The U.S. Justice Department is challenging a ruling that an abortion opponent's letter saying someone might place an explosive under a Wichita doctor's car is constitutionally protected speech.
The Justice Department's Civil Rights Division filed a brief notice Thursday, saying it will appeal to the 10th Circuit Court of Appeals a federal judge's summary decision that Angel Dillard's letter was not a "true threat" under the law.
The Justice Department sued Dillard in 2011 under the Freedom of Access to Clinic Entrances Act.
The the Valley Center woman wrote a letter to Dr. Mila Means of the South Wind Women's Center, a clinic that offers abortions among its health services.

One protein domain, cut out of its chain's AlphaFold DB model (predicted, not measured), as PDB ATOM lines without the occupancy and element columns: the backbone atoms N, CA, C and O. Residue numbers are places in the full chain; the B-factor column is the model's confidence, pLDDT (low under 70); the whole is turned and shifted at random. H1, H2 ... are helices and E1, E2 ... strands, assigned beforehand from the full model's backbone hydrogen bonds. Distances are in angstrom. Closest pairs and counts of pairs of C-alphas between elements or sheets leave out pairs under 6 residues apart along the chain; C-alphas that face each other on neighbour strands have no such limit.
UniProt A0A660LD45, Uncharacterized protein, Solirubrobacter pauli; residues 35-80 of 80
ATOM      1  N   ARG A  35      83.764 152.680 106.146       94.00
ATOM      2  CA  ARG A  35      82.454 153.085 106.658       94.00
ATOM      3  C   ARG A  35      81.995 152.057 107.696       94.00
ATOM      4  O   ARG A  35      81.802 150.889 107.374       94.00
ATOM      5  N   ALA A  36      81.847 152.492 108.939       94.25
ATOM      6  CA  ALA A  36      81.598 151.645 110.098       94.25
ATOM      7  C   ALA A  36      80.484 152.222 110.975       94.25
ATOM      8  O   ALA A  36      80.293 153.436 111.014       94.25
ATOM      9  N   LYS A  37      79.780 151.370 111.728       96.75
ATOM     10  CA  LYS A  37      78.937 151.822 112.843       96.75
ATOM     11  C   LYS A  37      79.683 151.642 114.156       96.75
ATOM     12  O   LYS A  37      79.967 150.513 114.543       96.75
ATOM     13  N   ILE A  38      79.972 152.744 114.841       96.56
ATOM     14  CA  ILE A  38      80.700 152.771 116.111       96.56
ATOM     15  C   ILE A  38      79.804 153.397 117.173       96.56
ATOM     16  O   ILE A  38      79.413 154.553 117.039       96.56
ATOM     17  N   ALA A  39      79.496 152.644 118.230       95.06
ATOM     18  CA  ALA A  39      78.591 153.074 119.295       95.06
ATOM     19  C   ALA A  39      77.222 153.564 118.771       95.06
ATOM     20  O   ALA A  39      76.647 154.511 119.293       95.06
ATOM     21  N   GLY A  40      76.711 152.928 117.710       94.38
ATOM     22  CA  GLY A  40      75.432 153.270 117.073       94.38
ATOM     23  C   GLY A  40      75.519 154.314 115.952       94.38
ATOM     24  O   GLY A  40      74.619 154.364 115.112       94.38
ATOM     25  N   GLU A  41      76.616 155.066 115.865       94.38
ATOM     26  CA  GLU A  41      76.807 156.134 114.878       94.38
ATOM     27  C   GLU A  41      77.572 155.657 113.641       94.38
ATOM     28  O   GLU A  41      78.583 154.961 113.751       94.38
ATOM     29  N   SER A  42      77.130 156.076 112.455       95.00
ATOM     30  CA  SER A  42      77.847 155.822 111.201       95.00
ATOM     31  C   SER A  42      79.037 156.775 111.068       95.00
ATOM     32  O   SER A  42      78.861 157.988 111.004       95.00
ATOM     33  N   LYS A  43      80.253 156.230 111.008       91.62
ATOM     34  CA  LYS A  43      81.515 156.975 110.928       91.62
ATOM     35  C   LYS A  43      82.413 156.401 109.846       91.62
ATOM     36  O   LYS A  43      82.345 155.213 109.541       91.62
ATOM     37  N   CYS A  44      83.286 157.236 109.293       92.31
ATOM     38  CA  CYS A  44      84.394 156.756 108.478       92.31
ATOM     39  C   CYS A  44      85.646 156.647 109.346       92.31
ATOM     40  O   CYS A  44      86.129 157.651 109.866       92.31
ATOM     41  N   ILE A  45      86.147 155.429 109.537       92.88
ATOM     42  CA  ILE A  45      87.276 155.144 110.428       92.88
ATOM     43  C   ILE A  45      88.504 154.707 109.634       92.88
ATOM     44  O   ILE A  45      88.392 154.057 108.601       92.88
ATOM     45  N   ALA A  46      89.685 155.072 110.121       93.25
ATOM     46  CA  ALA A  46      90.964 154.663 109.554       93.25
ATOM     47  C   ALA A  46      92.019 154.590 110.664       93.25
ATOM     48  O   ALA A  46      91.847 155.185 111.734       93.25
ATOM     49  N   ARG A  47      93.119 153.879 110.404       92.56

Dillard wrote that thousands of people from across the nation were scrutinizing Means' background and would know her "habits and routines."
U.S. District Judge J. Thomas Marten ruled after a spate of secret court filings and refused the government's request to unseal those documents, saying in his decision that the government supplied no evidence that actual violence against Means was likely or imminent.
While the defense hailed the decision as a victory for the First Amendment, the government insisted that federal law protects the right of doctors to deliver lawful reproductive health services free from threats of violence.
The judge also rejected the government's request for a permanent injunction prohibiting Dillard from again contacting Means.